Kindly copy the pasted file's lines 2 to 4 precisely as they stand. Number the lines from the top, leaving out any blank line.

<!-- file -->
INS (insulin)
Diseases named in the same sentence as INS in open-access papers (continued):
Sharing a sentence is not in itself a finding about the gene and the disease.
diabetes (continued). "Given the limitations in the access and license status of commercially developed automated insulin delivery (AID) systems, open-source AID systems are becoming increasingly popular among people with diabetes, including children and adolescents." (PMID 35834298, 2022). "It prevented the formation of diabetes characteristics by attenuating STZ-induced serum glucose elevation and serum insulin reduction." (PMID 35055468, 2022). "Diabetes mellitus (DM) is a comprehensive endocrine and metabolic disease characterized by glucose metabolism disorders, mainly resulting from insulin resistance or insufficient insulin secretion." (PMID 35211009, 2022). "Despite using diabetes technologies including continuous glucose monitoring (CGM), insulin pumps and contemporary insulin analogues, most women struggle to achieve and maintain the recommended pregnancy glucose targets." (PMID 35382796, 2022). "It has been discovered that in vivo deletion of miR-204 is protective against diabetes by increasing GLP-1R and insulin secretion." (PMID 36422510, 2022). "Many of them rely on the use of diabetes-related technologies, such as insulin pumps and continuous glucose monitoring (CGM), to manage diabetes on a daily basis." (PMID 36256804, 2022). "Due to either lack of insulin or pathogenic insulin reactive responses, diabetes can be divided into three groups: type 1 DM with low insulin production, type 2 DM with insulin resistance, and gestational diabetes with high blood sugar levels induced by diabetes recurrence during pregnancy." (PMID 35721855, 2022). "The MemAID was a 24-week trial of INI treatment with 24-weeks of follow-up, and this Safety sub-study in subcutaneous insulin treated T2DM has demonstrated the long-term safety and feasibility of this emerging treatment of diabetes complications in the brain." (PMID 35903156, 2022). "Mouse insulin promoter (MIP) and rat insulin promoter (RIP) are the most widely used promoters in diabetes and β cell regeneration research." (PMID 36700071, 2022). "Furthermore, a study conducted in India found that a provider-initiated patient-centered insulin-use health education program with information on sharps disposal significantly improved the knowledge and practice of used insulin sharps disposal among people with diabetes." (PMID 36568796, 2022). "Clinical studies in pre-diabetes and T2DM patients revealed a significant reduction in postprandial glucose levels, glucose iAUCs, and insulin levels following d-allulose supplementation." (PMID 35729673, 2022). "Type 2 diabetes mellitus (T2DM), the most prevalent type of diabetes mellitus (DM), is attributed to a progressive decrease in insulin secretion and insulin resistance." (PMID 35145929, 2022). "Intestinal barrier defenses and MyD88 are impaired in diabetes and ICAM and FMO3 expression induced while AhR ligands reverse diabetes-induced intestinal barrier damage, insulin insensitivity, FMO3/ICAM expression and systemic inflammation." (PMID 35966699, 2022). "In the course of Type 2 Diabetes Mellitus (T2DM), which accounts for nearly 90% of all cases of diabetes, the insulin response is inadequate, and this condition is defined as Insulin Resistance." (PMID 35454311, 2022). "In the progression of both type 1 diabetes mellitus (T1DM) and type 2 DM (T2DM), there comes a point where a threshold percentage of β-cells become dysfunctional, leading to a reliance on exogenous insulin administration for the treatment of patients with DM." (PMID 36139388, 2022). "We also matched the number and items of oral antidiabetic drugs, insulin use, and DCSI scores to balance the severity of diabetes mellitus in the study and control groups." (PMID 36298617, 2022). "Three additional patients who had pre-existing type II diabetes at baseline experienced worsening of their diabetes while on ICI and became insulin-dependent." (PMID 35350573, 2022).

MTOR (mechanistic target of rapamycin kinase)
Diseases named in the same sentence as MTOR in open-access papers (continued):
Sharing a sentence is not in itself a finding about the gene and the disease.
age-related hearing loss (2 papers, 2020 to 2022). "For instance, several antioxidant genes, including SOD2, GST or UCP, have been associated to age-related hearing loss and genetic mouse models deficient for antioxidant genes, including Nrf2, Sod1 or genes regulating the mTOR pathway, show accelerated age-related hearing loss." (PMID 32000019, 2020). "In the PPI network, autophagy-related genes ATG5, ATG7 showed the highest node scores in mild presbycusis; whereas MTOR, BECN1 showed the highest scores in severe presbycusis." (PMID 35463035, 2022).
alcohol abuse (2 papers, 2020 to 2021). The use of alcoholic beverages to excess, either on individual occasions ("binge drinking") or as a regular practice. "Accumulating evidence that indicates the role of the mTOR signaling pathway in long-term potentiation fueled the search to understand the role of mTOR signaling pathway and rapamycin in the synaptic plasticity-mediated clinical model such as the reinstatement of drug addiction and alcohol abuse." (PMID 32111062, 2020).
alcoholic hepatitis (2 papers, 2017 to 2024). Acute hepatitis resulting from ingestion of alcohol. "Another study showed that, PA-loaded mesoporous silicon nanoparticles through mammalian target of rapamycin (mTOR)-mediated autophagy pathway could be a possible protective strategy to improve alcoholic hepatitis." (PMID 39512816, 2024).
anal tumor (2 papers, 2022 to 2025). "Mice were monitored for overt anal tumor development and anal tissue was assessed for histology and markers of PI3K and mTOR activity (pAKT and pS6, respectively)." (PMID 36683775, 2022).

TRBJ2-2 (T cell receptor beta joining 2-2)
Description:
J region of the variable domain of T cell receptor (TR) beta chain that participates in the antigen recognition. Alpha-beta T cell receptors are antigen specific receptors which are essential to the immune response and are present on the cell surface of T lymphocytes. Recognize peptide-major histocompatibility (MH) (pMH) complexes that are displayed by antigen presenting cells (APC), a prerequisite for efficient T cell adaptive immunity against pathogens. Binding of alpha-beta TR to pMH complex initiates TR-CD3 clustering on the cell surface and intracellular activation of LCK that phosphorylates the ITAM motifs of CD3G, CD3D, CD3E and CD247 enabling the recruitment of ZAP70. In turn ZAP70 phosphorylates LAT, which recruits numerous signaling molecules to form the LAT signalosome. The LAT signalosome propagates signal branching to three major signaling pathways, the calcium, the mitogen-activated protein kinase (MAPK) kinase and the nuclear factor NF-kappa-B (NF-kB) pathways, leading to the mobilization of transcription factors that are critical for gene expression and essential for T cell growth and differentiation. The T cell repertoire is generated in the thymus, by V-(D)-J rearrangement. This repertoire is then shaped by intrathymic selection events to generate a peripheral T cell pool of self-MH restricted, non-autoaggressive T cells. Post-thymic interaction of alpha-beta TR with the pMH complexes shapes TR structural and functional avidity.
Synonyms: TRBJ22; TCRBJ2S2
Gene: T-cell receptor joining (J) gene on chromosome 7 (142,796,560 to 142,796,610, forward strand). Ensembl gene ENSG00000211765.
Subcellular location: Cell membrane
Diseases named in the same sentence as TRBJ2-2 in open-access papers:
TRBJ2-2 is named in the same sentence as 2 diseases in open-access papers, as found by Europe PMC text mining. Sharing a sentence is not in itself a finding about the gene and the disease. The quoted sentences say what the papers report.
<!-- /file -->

Diseases named in the same sentence as INS in open-access papers (continued):
Sharing a sentence is not in itself a finding about the gene and the disease.
diabetes (continued). "Given the limitations in the access and license status of commercially developed automated insulin delivery (AID) systems, open-source AID systems are becoming increasingly popular among people with diabetes, including children and adolescents." (PMID 35834298, 2022). "It prevented the formation of diabetes characteristics by attenuating STZ-induced serum glucose elevation and serum insulin reduction." (PMID 35055468, 2022). "Diabetes mellitus (DM) is a comprehensive endocrine and metabolic disease characterized by glucose metabolism disorders, mainly resulting from insulin resistance or insufficient insulin secretion." (PMID 35211009, 2022). "Despite using diabetes technologies including continuous glucose monitoring (CGM), insulin pumps and contemporary insulin analogues, most women struggle to achieve and maintain the recommended pregnancy glucose targets." (PMID 35382796, 2022). "It has been discovered that in vivo deletion of miR-204 is protective against diabetes by increasing GLP-1R and insulin secretion." (PMID 36422510, 2022). "Many of them rely on the use of diabetes-related technologies, such as insulin pumps and continuous glucose monitoring (CGM), to manage diabetes on a daily basis." (PMID 36256804, 2022). "Due to either lack of insulin or pathogenic insulin reactive responses, diabetes can be divided into three groups: type 1 DM with low insulin production, type 2 DM with insulin resistance, and gestational diabetes with high blood sugar levels induced by diabetes recurrence during pregnancy." (PMID 35721855, 2022). "The MemAID was a 24-week trial of INI treatment with 24-weeks of follow-up, and this Safety sub-study in subcutaneous insulin treated T2DM has demonstrated the long-term safety and feasibility of this emerging treatment of diabetes complications in the brain." (PMID 35903156, 2022). "Mouse insulin promoter (MIP) and rat insulin promoter (RIP) are the most widely used promoters in diabetes and β cell regeneration research." (PMID 36700071, 2022). "Furthermore, a study conducted in India found that a provider-initiated patient-centered insulin-use health education program with information on sharps disposal significantly improved the knowledge and practice of used insulin sharps disposal among people with diabetes." (PMID 36568796, 2022). "Clinical studies in pre-diabetes and T2DM patients revealed a significant reduction in postprandial glucose levels, glucose iAUCs, and insulin levels following d-allulose supplementation." (PMID 35729673, 2022). "Type 2 diabetes mellitus (T2DM), the most prevalent type of diabetes mellitus (DM), is attributed to a progressive decrease in insulin secretion and insulin resistance." (PMID 35145929, 2022). "Intestinal barrier defenses and MyD88 are impaired in diabetes and ICAM and FMO3 expression induced while AhR ligands reverse diabetes-induced intestinal barrier damage, insulin insensitivity, FMO3/ICAM expression and systemic inflammation." (PMID 35966699, 2022). "In the course of Type 2 Diabetes Mellitus (T2DM), which accounts for nearly 90% of all cases of diabetes, the insulin response is inadequate, and this condition is defined as Insulin Resistance." (PMID 35454311, 2022). "In the progression of both type 1 diabetes mellitus (T1DM) and type 2 DM (T2DM), there comes a point where a threshold percentage of β-cells become dysfunctional, leading to a reliance on exogenous insulin administration for the treatment of patients with DM." (PMID 36139388, 2022). "We also matched the number and items of oral antidiabetic drugs, insulin use, and DCSI scores to balance the severity of diabetes mellitus in the study and control groups." (PMID 36298617, 2022). "Three additional patients who had pre-existing type II diabetes at baseline experienced worsening of their diabetes while on ICI and became insulin-dependent." (PMID 35350573, 2022).